Today was one of the days of shooting that will go down as one of one of the most fulfilling days of not only shooting, but most fulfilling days, period. When working on a project, there is a process.
First, it’s the idea, something is here, a story, I am not sure what it is, but I can’t stop thinking about it, and I begin to shoot. Then the doubt sets in, what am I doing? Am I wasting my time and everyone else’s? And then there is the inevitable magic moment, and it always happens, where it all clicks. The hard work pays off and the moment arrives where you think, there is no other place or task that I would rather be doing than what I am doing at this moment. It is a moment of grace and flow, and when it happens, I feel extremely grateful. It motivates me when I am not feeling the “flow.” The memory and pursuit of these moments get me out of bed in the morning.
They came from all over the east coast to meet their friends and cheer each other on as they overcame physical and mental hurdles, not to mention braving the sub-zero temperatures and ski the slopes of Jiminy Peak. We don’t know who was more inspiring, the Wounded Warriors or the STRIDE Adaptive Sports team, but watch the video and be awed.
After the shootings at Pulse, a gay nightclub in Orlando, by Omar Mateen, a U.S. resident of Afghan descent, we can’t help but revisit a past interview with Afghani gay activist, Nemat Sadat. His intelligence and honesty on what it means to be gay in Afghanistan is extremely insightful.
Should the US start pulling their troops out of Afghanistan in 2011 leaving only a small peace-keeping force of 20,000 in 2014? Or should we stay in Afghanistan providing assistance until the Afghans don’t need us anymore? By setting a time line do the U.S. and NATO signal to the Afghan people that we are not committed to their development or security? If that is the case, are we creating an opportunity for the insurgency to wait patiently to once again, continue to wreak havoc on the war-ravaged country? Continue reading “Program on Negotiation at Harvard Law School Addresses “Toughing It Out in Afghanistan””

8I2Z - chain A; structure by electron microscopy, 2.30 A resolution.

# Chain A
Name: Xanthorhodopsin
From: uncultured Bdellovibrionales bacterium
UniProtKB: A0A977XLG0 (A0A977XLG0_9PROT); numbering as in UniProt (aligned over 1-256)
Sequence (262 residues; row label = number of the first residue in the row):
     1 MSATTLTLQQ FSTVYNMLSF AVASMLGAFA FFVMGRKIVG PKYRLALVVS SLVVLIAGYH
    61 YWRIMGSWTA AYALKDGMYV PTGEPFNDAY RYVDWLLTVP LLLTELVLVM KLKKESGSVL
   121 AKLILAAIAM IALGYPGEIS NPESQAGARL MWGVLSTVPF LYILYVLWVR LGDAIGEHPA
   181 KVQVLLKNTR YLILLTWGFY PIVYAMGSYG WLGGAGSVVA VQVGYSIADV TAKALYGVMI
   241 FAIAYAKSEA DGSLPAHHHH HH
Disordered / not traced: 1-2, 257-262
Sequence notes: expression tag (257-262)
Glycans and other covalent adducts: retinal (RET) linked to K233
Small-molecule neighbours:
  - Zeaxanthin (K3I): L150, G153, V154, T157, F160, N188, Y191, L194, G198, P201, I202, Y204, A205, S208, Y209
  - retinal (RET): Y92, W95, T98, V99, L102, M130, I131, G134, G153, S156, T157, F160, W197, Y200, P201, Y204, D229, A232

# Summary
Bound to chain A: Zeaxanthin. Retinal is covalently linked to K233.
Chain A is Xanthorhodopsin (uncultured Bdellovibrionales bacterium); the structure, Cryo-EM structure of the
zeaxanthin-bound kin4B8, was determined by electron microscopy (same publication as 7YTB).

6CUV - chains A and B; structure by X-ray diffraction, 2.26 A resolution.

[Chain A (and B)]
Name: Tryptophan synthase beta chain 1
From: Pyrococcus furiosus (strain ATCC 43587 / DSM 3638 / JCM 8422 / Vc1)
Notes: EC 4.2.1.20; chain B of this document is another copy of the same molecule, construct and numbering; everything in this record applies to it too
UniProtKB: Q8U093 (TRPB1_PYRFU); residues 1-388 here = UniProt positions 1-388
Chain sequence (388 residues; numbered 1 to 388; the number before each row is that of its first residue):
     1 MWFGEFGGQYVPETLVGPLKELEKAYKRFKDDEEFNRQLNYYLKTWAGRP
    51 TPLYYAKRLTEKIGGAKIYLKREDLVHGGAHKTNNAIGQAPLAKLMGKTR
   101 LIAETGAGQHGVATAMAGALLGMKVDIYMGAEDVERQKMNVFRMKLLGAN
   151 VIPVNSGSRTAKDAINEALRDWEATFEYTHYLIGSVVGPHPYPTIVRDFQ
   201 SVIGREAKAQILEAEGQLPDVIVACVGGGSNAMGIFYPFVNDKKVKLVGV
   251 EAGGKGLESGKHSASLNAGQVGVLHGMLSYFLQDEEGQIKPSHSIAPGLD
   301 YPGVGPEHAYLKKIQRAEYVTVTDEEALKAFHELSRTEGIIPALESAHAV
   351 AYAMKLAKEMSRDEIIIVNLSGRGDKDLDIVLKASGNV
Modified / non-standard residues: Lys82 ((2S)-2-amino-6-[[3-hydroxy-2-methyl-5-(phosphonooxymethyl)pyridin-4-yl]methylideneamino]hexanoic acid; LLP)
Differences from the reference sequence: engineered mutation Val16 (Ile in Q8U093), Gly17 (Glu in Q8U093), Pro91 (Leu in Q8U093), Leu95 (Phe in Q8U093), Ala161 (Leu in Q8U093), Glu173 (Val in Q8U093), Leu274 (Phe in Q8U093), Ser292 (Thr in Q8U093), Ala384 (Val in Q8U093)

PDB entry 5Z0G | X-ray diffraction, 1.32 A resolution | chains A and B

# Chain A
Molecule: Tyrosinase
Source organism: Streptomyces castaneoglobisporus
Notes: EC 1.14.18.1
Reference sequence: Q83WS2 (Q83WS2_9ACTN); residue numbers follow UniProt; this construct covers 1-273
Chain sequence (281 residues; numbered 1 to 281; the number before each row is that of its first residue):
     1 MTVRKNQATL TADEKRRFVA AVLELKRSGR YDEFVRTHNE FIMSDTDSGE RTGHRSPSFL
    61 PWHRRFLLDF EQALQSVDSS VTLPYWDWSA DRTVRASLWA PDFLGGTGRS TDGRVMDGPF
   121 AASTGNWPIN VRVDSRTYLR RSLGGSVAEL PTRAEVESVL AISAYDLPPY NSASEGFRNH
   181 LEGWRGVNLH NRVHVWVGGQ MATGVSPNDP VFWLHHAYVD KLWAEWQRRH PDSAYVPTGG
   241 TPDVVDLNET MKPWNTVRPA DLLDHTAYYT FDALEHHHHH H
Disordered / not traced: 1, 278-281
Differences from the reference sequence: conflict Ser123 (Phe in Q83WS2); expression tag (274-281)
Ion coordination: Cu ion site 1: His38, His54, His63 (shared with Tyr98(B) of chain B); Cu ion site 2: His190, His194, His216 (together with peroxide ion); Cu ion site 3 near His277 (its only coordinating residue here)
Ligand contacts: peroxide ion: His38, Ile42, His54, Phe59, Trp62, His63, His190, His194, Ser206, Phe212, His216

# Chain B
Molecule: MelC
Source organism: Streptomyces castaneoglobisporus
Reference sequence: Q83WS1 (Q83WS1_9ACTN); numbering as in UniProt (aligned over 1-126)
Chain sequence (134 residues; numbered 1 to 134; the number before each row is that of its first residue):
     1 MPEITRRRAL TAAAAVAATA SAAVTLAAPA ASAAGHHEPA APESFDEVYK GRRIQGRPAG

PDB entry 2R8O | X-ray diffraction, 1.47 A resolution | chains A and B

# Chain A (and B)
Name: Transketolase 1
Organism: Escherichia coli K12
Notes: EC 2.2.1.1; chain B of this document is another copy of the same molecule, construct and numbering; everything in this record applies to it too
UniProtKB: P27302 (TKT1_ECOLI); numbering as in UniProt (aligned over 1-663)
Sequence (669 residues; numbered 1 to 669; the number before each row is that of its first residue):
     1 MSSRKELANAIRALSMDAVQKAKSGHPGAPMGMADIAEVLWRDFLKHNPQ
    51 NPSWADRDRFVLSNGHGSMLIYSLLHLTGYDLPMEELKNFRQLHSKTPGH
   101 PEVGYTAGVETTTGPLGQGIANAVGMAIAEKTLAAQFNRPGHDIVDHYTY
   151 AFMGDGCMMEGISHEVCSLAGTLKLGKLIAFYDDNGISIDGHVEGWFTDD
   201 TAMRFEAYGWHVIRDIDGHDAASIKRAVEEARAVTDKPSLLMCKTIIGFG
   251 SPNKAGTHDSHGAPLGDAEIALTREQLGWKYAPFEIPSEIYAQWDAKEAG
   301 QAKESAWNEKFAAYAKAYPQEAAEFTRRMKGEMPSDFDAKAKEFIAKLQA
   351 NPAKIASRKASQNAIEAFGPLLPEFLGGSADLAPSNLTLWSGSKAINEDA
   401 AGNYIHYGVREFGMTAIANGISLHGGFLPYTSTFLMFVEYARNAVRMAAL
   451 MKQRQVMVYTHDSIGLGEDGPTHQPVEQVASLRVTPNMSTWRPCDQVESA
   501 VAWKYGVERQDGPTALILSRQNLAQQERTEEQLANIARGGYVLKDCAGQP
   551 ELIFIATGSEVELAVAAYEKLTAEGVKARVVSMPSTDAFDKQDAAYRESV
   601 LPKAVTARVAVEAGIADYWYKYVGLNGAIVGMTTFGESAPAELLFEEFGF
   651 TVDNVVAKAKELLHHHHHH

On this day we travel to a high school in Charikar in Parwan Province, a 90- minute car drive from Kabul centre. The school does not have electricity or running water but the students have more things on their minds. Computers.
After an uneventful 14-hour flight, leaving Newark Thursday night around 11 p.m., I arrive at the New Delhi Airport on Friday around 8 p.m.
When I pass the throngs of people waiting for their loved ones, I am so excited to finally arrive in India, I smile at everyone and say, “Hi India!” Some laugh, probably thinking “great, another American dork.” I meet my driver Akosh, and my buzz kill is quickly extinguished. After a perfunctory welcome, he immediately tells me how his knees hurt because he has been standing for so many hours waiting for my plane. He talks about how he is supporting his entire family, parents, in-laws on a few rupees a month. We are still five minutes from the car.
2:30 a.m. I am jolted awake with a muscle spasm in my calve. I am off my exercise routine of daily running and weight lifting. Like a packed mule, I lug over 60 pounds of camera equipment, but the exercise is not the same. I move between cramped car to a shoot, scrambling to capture the story, and then settle back into a cramped car for an hour and then pounce again.